We are now in the fifth spring of our meadow renovation and we are reaping the rewards of all the hard work that has been done over the past few years.

We can now confidently call this a wild flower meadow and we have noted over 40 different species of wild flower all of which were waiting in the ground to be given the chance to thrive with the correct management. Our only addition was the yellow rattle to thin the denser areas of grass.

Each year we have discovered something new and last year we were delighted to see orchids emerge for the first time in different areas of the meadow. In May the Northern Marsh orchid, Dactylorhiza purpurella popped up followed in June by the Common Spotted Orchid, Dactylorhiza fuchsii. It was fantastic to see these as it signalled that the meadow is doing well.

We have had to adapt through the years to manage the mowing of the meadow. Last summer was particularly challenging as it rained endlessly through July and August. The farmers were struggling to fulfil all their mowing obligations and as our meadow is small and not of great value we were not a priority so the meadow went past the point where it should have been cleared. We therefore had a lot of long but collapsed grass that needed to be quickly reduced. To deal with this we had a flock of 30 sheep on the land for a few weeks to clear the grass. A lot more than our usual small group of ten.

It will be interesting to see how this different approach has affected the meadow as it grows this summer. It wasn’t an ideal scenario and the land hasn’t looked as good through this winter with the hummocks of uneaten grass left behind by the sheep and the abundance of sheep droppings which are a tasty snack for our terrier puppy.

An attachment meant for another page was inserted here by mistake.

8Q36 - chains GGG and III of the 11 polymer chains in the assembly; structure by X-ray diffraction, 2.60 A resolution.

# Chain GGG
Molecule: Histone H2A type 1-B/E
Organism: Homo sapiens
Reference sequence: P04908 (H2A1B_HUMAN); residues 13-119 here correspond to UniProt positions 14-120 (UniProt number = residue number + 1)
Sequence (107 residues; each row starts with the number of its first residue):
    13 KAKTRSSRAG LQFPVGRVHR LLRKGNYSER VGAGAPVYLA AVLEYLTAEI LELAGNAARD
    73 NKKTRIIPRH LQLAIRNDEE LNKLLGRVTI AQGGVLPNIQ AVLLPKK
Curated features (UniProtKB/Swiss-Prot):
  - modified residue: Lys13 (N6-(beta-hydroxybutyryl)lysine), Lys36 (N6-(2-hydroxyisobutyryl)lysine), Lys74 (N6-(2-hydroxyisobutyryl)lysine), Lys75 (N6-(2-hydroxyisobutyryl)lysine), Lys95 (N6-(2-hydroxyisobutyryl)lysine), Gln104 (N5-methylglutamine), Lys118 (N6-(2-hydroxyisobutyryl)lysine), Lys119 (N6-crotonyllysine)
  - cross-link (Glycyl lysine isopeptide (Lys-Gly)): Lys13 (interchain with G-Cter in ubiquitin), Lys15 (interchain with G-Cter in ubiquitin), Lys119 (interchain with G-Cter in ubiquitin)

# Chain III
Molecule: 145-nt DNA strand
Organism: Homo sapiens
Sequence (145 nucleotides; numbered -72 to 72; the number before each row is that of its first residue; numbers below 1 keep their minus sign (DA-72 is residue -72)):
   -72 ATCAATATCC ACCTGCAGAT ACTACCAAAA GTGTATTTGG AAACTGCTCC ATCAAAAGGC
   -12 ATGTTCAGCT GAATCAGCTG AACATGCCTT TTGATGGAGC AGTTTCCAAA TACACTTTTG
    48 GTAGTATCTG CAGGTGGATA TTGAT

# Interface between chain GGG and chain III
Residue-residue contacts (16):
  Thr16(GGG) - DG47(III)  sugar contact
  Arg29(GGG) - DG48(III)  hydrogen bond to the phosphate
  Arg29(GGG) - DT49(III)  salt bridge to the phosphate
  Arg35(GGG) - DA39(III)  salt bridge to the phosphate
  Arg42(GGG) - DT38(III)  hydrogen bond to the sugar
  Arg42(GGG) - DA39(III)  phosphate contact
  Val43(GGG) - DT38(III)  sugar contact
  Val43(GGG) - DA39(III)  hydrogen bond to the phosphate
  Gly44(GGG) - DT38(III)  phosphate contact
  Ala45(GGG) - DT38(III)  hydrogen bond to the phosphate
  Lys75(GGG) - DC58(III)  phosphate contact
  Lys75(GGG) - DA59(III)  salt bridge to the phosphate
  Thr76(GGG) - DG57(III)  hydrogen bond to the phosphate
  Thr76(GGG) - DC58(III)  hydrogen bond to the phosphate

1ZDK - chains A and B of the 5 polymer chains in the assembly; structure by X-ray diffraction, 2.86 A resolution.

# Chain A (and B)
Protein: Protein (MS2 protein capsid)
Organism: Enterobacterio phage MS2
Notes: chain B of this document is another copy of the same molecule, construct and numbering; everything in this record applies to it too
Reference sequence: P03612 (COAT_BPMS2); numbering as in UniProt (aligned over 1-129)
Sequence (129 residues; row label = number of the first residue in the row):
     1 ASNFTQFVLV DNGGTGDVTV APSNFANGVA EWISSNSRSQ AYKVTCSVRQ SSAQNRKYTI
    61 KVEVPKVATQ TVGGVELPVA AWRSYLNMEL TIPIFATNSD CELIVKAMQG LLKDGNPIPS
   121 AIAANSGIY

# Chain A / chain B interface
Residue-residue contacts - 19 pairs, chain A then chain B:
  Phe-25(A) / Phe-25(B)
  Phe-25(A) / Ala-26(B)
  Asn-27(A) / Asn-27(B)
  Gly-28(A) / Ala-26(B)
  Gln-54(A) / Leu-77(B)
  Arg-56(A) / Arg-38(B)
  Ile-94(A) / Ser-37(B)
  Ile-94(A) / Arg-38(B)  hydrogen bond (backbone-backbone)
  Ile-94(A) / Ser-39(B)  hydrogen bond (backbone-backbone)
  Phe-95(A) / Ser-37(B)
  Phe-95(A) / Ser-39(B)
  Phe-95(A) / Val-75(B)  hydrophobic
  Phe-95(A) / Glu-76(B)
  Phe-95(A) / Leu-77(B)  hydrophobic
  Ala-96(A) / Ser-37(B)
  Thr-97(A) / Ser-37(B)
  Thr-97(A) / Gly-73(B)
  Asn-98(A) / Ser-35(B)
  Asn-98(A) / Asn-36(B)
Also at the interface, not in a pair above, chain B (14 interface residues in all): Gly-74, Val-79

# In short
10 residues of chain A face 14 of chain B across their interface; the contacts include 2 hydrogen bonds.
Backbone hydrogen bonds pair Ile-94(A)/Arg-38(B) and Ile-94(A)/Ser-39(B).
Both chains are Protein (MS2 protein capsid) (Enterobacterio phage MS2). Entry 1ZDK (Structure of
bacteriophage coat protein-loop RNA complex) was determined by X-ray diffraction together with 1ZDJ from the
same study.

It is April now and things are starting to grow well, we can see the yellow rattle appearing and the grass now has a lovely green hue. Our hope is that we will see more orchids this year and that the abundance of flowers on the south side of the meadow will have started to advance into the grassy areas which have been thinned by the yellow rattle.

Last summer we were pleased to see a great increase in the number of field scabious. This is such a beautiful wildflower and it was doing well on the thin soil on the south side of our hill, by last summer it had appeared around the top of the hill creating a lovely drift of purple. We collected some of the seed and distributed it in the lower areas of the meadow to help with its distribution.

Last year we also mowed some paths through the long grass to allow us to wander through the meadow without trampling the delicate flowers. The paths also create attractive vistas through the swaying grass and a bench nestled on the hillside is a lovely vantage point.

Each year there is something new to learn and there is always work to be done but it is such an enjoyable place to be it is certainly worth the effort.